Looming El Niño Exposes California's Water Vulnerabilities

We should be careful what we wish for. Californians have been praying for rain for four years. Now experts say we may face the strongest series of rainstorms on record. California is expected to get more rain this winter than in the last four years combined, more even than during the 1997 El Niño that killed 17 people in California and caused over $500 million in damage. Unfortunately, despite the 18 years that have passed since that El Niño, California remains perilously unprepared for the next one.

An imminent mega-disaster on the scale of Hurricane Katrina seems unimaginable in California, but that's exactly the warning being issued by the American Society of Civil Engineers (ASCE). California's levees hold back floodwaters across the state, but many of our levees are antiquated and are breaking down. The ASCE gives California's levees a "D" grade, finding that half of the 47 levees in and around Sacramento and San Joaquin County are "unacceptable." Levee failures in Northern California could cause a flood disaster comparable to the one caused by Hurricane Katrina. Indeed, the National Weather Service says Sacramento has the second highest flood risk of any major city in the United States - behind only New Orleans.

It is clear California must take serious steps to protect our cities and towns from serious storms and potentially devastating flooding. So far, we've taken only baby steps. The Department of Water Resources committed $150 million earlier this year for Central Valley flood protection initiatives. But that's not even 1% of what Governor Brown's own California Water Action Plan says we need to bring our levees up to current standards. We cannot wait until disaster strikes to make the real investments needed to keep our people safe. We must do more, and we must start now.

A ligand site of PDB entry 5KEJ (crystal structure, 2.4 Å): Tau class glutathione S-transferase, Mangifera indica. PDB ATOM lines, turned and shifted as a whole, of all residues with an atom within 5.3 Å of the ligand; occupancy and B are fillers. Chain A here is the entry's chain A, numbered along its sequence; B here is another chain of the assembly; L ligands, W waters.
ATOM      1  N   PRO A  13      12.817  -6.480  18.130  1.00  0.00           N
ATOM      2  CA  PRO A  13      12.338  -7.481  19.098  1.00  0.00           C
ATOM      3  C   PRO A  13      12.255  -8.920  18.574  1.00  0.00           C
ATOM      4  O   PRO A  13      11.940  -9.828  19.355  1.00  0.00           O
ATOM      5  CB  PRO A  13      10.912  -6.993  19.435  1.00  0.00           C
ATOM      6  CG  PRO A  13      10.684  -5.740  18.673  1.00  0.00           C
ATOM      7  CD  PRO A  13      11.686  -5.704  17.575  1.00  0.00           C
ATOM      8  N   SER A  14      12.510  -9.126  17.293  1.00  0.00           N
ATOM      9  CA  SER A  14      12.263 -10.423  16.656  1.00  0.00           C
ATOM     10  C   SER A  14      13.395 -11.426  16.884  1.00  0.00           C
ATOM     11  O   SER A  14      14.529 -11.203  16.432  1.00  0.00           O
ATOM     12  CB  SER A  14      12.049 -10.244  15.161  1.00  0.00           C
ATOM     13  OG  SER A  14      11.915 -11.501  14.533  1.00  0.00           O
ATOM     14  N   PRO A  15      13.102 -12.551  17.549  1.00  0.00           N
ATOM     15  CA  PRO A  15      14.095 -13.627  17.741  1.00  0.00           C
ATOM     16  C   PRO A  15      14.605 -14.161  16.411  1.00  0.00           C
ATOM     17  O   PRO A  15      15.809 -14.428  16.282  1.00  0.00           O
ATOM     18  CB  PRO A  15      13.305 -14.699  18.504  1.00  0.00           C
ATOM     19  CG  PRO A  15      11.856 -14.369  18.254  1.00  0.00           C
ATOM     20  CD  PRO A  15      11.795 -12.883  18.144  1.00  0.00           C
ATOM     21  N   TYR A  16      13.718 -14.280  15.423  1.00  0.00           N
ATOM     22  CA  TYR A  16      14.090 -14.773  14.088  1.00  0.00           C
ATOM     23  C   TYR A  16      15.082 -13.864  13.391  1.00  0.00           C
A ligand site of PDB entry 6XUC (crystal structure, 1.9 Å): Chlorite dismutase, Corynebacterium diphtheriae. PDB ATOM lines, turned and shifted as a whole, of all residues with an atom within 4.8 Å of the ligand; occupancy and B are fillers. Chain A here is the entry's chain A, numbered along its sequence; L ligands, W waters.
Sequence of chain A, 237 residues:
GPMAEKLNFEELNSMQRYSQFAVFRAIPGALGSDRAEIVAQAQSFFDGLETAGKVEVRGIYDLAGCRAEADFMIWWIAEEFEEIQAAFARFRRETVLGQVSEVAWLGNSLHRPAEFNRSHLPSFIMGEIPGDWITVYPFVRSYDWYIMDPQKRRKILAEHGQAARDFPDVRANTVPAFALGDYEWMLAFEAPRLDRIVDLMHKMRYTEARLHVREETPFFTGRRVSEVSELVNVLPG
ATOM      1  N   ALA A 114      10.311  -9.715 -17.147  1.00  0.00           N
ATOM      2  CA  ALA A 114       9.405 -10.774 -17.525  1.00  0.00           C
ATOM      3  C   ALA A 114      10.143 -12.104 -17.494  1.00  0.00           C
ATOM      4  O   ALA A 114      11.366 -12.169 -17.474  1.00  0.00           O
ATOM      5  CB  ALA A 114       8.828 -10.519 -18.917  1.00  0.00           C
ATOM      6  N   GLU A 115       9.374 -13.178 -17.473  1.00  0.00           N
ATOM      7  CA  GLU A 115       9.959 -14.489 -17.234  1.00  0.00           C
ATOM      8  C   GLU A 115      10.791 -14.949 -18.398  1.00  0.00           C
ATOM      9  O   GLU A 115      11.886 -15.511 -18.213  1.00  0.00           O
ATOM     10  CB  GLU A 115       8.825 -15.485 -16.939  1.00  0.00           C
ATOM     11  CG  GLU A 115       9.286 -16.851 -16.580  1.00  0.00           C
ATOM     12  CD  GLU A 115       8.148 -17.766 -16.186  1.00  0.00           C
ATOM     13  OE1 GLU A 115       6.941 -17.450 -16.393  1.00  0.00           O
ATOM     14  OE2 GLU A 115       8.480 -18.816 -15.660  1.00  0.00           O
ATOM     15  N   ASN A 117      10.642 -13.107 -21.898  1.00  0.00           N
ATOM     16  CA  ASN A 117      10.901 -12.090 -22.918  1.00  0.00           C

First, we should use modern building techniques to reinforce our levees with compacted clay, high performance turf reinforcement mat, and grass sod to prevent erosion. Second, we should use a computer modeling system like that installed in post-Katrina New Orleans to forecast storms and provide early warnings. Third, to pay for these programs, we should pursue a wide range of sources, such as federal grants and loans, bonds, user fees, and public-private partnerships.

In addition to protecting ourselves from massive storms, we must redouble our efforts to conserve and capture the water they bring. Even if the highest El Niño predictions come to pass, the winter rains will do little to solve our drought. Much of the rainfall will be too warm to rebuild the snowpack in the Sierra Nevada mountains that fills our reservoirs. Instead, the rainfall will largely be routed into the ocean to prevent our dams from overflowing and our streets from flooding. This while our farmers continue to fallow their fields, and more towns in the Central Valley see their wells running dry.

It is high time to reinvest in California's water infrastructure. As our climate continues to change, we will continue to see hotter and longer droughts, punctuated by stronger and more devastating storms. We cannot just move from crisis to crisis, clear the rubble and the mud, and return to the status quo. We know how to rebuild California's water infrastructure to weather wet times and dry. California is not Louisiana. We can do better. But the time to act is now.


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